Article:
The following is a guest blog post from one of our regular contributors and reviewers, Susan Molchan, MD, a psychiatrist in the Washington, DC, area.
Over the past several years many stories in the media, as well as last winter’s movie, Concussion, have reported on the increased incidence of Alzheimer’s disease, amyotrophic lateral sclerosis (ALS or Lou Gehrig’s disease) and chronic traumatic encephalopathy (CTE) in former professional football players. The National Football League (NFL), which has financial, legal, and public relations stakes in the matter, has downplayed data on risks, as detailed in this timeline from Lauren Ezell in Frontline, and in an article in The New York Times last month by Alan Schwarz, Walt Bogdanich, and Jacqueline Williams. The latter reported that research overseen by the NFL likely underestimated concussion rates, as many concussions were not included in the data. Several teams reported no concussions in players for years, contradicting injury reports and even reports in the media.
With this context in mind, would you be surprised if an expert from a rather football-focused university — who also happens to serve on the NFL’s advisory committee regarding head injuries — said the risks of concussions in football have been overstated? Me neither. And I’d certainly want whatever media source carried the claim to disclose the expert’s association with the NFL.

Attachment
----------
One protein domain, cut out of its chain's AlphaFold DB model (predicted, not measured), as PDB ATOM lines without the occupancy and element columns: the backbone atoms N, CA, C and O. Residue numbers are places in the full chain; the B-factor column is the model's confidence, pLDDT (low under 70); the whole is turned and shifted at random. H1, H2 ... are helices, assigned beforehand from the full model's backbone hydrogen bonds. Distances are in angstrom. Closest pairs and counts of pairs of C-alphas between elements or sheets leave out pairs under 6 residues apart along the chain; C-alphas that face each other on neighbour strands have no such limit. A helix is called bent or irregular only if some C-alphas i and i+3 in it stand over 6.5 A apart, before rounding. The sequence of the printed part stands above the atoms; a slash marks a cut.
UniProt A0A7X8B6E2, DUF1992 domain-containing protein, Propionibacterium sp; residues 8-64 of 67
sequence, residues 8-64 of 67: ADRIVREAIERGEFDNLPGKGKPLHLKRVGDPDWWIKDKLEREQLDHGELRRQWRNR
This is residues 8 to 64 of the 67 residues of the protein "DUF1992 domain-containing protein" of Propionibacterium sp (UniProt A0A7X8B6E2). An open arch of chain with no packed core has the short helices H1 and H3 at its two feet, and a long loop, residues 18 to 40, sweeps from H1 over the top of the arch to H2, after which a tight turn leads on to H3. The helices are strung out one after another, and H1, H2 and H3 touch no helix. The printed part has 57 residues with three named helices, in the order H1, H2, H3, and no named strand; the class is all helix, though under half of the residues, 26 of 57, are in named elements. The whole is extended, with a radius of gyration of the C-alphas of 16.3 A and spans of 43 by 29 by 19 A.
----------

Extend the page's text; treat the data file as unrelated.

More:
NFL affiliation never addressed in PR release
But that’s not what happened with a news release from the medical center at Penn State University headlined “True Dangers of Concussion and CTE Often Misunderstood.” The release quotes Dr. Robert Harbaugh, neurosurgeon and director of the Penn State Institute of Neurosciences, who says the problem of CTE related to contact sports “has been overstated and it has scared a lot of parents out of letting their children participate in these sports.”
But the release failed to disclose Dr. Harbaugh’s role as the leader of an NFL subcommittee studying the long-term effects of concussions. Dr. Harbaugh’s link to the NFL was pointed out by Chris Nowinski, the founding executive director of the Concussion Legacy Foundation and co-founder of Boston University’s Chronic Traumatic Encephalopathy (CTE) Center. Mr. Nowinski also said the release contained errors and felt it diminished the risks of CTE.
— Chris Nowinski (@ChrisNowinski1) March 17, 2016
While I didn’t see anything grossly inaccurate, most of the key information we look for in health care-related news releases was noticeably absent. For example, almost no data (or links to data) were provided. The only quantification in the release was this: “…the largest study of NFL players shows that more than 90 percent don’t develop these problems.” But how does that “more than 90 percent” compare to the general population?
The lack of transparency was also problematic. In an email, Dr. Harbaugh confirmed he receives no compensation for his work with the NFL committee and his opinions are his own, and not influenced by his role on the committee. Still, it’s vitally important for readers to know that this information is coming from someone with close ties to the league.
Does anyone really know the “true dangers” of concussions?
I also found the headline for the news release to be misleading. We’ll never know the “true” dangers of concussion for any individual or even group, and certainly don’t know them now. As we learn more we’ll likely get a better fix on the risks. But the release oversteps by suggesting that it contains hidden nuggets of wisdom on this issue.
A more accurate headline might have said something along the lines of, “Dangers of concussion and CTE are not understood.”